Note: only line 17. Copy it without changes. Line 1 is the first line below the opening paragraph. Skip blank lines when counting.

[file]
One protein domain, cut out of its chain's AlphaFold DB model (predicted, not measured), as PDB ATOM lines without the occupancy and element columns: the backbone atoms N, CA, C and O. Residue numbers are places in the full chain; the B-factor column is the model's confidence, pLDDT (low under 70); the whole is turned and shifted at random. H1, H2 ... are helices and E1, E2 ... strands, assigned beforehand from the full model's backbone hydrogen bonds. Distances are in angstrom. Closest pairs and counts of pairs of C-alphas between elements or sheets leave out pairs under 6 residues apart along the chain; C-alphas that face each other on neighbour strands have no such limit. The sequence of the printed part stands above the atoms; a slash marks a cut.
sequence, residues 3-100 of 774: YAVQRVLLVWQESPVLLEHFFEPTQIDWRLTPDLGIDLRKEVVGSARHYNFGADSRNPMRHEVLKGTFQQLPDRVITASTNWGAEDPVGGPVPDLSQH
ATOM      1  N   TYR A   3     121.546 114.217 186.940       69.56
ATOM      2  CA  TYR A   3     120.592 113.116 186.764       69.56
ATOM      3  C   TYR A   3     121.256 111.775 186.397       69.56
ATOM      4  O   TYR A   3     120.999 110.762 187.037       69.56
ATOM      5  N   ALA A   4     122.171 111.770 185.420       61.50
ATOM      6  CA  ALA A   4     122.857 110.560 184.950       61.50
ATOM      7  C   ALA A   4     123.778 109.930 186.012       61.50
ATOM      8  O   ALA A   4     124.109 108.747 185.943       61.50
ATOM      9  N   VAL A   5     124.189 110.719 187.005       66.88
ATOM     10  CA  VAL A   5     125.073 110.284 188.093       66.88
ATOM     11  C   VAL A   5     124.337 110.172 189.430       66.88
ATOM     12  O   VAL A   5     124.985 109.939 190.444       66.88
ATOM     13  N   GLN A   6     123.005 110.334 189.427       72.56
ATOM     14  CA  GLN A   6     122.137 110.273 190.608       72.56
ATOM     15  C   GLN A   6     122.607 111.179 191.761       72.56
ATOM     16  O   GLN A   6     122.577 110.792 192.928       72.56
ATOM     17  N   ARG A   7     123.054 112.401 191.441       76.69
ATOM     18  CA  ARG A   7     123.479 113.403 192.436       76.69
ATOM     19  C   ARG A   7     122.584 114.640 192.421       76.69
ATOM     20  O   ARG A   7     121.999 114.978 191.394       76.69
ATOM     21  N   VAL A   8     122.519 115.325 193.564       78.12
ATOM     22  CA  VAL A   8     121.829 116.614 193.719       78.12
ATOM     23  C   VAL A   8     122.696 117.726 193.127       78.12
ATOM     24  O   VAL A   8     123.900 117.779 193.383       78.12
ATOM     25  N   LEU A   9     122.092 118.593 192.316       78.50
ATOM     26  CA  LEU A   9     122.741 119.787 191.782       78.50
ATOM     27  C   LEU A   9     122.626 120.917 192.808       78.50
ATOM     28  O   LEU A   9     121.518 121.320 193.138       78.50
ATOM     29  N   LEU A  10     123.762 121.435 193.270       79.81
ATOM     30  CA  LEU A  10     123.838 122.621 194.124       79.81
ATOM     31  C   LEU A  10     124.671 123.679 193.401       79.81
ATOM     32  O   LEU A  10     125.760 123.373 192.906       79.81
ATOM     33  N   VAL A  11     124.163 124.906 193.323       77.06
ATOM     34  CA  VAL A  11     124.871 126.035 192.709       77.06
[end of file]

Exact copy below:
ATOM     16  O   GLN A   6     122.577 110.792 192.928       72.56